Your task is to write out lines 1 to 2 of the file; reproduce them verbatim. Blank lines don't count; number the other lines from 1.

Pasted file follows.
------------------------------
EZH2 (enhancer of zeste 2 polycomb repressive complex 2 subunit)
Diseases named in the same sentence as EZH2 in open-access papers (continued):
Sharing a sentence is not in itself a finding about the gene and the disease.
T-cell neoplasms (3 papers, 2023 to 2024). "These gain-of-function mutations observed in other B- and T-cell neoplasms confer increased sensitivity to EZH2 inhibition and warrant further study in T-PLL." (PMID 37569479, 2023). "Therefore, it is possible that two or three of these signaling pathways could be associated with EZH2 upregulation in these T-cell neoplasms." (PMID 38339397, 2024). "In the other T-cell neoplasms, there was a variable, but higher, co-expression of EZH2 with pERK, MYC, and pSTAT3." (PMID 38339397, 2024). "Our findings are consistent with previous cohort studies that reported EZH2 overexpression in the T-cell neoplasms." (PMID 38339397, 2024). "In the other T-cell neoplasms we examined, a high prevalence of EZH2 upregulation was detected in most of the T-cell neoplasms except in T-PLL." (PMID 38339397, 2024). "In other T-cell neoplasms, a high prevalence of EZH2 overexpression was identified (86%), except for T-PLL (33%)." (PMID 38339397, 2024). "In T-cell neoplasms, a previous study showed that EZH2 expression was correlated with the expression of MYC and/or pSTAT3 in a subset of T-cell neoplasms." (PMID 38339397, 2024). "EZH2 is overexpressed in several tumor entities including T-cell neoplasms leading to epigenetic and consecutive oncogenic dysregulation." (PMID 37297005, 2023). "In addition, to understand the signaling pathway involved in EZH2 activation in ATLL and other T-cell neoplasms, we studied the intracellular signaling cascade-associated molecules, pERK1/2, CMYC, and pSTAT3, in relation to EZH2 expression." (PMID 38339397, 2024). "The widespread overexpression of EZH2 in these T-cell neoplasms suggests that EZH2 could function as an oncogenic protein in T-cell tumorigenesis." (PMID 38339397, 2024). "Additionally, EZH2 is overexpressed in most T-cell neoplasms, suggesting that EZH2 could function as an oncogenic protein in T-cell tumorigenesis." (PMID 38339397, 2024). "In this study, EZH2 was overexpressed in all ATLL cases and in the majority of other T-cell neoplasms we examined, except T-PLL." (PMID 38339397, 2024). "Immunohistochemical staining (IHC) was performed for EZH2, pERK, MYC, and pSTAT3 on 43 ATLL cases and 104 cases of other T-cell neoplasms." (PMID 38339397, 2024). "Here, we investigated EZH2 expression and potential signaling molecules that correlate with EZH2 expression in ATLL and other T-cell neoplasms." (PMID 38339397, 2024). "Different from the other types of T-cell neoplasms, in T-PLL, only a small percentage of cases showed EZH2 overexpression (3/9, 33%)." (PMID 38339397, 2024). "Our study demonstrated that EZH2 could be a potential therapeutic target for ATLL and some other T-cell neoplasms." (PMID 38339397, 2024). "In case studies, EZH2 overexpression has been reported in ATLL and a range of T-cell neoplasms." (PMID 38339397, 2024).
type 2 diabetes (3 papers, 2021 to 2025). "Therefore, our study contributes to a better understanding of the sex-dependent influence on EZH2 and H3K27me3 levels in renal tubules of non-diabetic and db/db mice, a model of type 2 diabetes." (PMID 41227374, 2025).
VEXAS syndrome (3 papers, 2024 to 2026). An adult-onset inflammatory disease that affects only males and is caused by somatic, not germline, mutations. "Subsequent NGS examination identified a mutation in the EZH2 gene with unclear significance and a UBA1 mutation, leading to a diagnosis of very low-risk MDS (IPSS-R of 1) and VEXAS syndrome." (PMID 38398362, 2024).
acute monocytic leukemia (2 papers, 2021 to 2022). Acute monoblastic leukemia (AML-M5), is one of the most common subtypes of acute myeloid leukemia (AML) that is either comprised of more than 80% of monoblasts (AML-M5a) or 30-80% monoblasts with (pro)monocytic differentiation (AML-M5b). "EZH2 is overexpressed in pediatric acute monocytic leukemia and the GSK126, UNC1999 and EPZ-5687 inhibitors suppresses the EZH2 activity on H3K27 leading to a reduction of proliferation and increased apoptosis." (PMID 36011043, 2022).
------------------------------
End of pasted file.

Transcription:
EZH2 (enhancer of zeste 2 polycomb repressive complex 2 subunit)
Diseases named in the same sentence as EZH2 in open-access papers (continued):